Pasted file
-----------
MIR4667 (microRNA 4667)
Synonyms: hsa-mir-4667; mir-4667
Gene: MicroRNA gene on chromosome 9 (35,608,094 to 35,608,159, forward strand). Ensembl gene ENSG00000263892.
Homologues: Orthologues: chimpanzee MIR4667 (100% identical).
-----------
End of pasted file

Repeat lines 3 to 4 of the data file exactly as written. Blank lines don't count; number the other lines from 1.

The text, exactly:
Gene: MicroRNA gene on chromosome 9 (35,608,094 to 35,608,159, forward strand). Ensembl gene ENSG00000263892.
Homologues: Orthologues: chimpanzee MIR4667 (100% identical).